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By Kristin Hiemstra A shameless believer of human potential, Kristin is as dynamic and energetic about career issues as a nice person can be. She combines real world knowledge from her many years of hiring experience in Washington, DC with a decade of college admissions experience.

5 Secret Strategies For Planning An Awesome Road Trip

By Kristin Hiemstra Posted March 20, 2014 at 9:42 am

Whether your inspiration is Norman Rockwell or Chevy Chase, a family road trip can be the highlight of the summer. You are guaranteed to create life-long memories. The question is will they be memories of joy, or of your bundles-of-joy pulling each other’s hair out? These few tips can make all the difference. They are things our family of four did on our month-long jaunt across the US. Please note: I have an equally robust list of things not to do.

1. Build anticipation and buy-in. About a month before we left, I gave each daughter fifty dollars and told each of them to come up with a list of things they wanted during the trip. Then they exchanged lists, and each girl was able to spend the money on those items and a few surprises. That $50 paid off big time. Since they were both excited about getting presents, they were both very helpful in getting the house clean. I dare say without this incentive, getting them to clean out the fridge would have been much more challenging.

On the day we left, I also gave both girls a $20.00 Starbucks card to spend anyway they wanted. My oldest likes the fanciest, most expensive drinks a barista can concoct, and rather than getting annoyed, which I have been known to do, I decided to let her have at it. One drink into the trip, her expensive taste changed quite a bit.

2. Bring pocket money. Combined, our daughters’ grandparents gave each $60. They thought they were rich. Since we stopped at the Magnificent Mile in Chicago, Wall Drugs in South Dakota, Las Vegas, and the Grand Canyon, the money didn’t go far. But knowing they could buy something helped keep them engaged, and was a good experience in budgeting.

3. Charge Your Children For Fighting. We charged each daughter $1.00 per fight. We had to collect a total of $4.00 before they figured out we were serious. Each time they started to prime the pump I would say, “I’m thirsty for Starbucks. Sure could use a dollar.” And that ended it. You must actually collect the money for this work. Threatening is only valid after you have proven you will take money from them, and kids catch on super fast.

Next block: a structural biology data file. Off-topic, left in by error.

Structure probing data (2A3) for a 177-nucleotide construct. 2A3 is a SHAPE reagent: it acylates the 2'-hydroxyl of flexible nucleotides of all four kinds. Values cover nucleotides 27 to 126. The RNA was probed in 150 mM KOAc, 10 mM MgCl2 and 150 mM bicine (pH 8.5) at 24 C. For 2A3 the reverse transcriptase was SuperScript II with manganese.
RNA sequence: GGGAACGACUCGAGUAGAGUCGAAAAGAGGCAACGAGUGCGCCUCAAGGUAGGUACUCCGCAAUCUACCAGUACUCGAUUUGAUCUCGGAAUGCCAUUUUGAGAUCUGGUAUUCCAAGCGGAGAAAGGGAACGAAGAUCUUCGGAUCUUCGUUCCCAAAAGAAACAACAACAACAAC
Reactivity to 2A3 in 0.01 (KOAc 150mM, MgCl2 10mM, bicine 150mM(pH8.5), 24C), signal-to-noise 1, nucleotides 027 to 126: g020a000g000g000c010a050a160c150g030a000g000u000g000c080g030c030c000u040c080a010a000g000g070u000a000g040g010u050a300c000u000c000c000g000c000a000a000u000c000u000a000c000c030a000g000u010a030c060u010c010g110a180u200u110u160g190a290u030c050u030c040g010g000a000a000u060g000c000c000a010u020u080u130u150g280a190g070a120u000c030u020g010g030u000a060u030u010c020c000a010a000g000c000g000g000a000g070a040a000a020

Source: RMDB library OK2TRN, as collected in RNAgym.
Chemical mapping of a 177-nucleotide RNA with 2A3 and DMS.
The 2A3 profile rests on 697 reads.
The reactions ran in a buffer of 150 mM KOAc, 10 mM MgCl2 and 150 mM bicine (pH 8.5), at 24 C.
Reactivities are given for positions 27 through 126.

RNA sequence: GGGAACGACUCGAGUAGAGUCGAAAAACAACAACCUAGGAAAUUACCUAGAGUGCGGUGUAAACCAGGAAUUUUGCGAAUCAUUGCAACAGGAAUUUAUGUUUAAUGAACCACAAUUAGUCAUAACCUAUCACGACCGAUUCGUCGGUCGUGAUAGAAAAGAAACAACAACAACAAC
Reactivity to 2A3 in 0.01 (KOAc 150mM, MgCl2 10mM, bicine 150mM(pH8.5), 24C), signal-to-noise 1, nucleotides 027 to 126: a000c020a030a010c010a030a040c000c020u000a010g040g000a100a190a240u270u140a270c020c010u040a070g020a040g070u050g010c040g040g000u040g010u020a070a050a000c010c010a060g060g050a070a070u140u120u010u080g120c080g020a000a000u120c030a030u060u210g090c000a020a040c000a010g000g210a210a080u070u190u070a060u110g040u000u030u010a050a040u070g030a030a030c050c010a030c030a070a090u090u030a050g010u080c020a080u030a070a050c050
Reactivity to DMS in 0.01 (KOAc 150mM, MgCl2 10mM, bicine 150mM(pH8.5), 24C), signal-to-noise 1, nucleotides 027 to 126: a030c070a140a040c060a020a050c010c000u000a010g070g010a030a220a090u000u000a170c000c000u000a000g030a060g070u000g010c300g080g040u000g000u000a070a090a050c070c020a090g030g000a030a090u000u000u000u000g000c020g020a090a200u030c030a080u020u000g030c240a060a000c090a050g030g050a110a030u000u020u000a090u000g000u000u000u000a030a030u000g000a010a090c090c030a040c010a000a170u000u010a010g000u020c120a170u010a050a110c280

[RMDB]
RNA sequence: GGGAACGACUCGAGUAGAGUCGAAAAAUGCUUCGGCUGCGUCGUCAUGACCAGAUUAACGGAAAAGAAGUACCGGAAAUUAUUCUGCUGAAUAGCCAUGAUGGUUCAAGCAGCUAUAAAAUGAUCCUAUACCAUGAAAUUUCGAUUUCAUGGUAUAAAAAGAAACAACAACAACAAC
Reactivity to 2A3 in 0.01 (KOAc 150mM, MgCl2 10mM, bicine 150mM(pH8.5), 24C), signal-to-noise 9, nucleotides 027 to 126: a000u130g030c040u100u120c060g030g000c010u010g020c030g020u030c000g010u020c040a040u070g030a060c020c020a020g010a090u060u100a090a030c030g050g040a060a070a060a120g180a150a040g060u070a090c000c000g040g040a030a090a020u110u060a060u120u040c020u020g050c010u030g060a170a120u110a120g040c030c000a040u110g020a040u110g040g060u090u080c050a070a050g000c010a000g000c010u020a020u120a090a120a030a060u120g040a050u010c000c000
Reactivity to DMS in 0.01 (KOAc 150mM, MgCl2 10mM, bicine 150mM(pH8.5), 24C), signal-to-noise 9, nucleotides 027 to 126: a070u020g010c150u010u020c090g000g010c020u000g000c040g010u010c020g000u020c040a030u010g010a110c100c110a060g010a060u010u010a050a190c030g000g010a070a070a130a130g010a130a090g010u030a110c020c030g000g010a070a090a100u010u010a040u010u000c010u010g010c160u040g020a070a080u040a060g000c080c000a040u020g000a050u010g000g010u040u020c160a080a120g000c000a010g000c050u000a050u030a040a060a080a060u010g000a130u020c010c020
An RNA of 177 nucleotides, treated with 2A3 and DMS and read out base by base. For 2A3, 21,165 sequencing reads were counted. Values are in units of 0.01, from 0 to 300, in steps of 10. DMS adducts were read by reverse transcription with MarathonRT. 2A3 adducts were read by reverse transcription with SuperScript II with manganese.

4. Stock up on books on CD. We took advantage of our library’s CD collection prior to leaving Chapel Hill. Rick Riordan’s The Red Pyramid got us from Niagara Falls to Mt. Rushmore, and his Percy Jackson series got us home. Good stories kept the 13-hour drive days moving, the driver more alert, and the kids from talking. Since talking frequently ended in fighting, this was a good thing.

5. Eat wisely. We did not eat fast food the entire month-long trip, with the exception of Starbucks in the mornings. We did, however, eat fancier foods than we normally eat. For example, typically our house is well stocked with apples. On the trip we were well stocked with berries, cherries, and other healthy exotic treats like trail mix with chocolate chips. We stopped at grocery stores along the way for our meals. This is not a method for those in a hurry, and often took an hour. Prior to leaving, I also packed each child her own package of snack foods, including nuts, crackers, sweets, fruit leather, etc. so they would have something if they wanted it and wouldn’t bug us to stop. When I do this again, I will dole these snacks out twice a week instead of giving them all at once. That was a mistake.

6. Recalibrate the Parent-O-Meter. Running from activity to activity during a typical week can wear down a parent’s resolve. When you are in the car together it is a perfect time to recalibrate the parent-o-meter if you are willing to give up both efficiency and short-term reason. We did an equal amount of camping and hotel staying. When camping, our youngest daughter hated stuffing her sleeping bag in the stuff sack. Since we had a flexible schedule, we were able to wait the two hours – yes, two hours – it took for her to throw a tantrum and finally come to the realization that she was going to have to stuff the bag or we weren’t going anywhere. If we had been crunched for time, either her father or I would have been annoyed but also would have done if for her.

All in all, our trip ended up being pretty amazing. My favorite experience was seeing the buffalo at Yellowstone , while my kids’ favorite was being in Vegas. After our trip was done, our teenager announced that she missed being on it, which meant a lot considering she doesn’t even like to be in the same house as us anymore.

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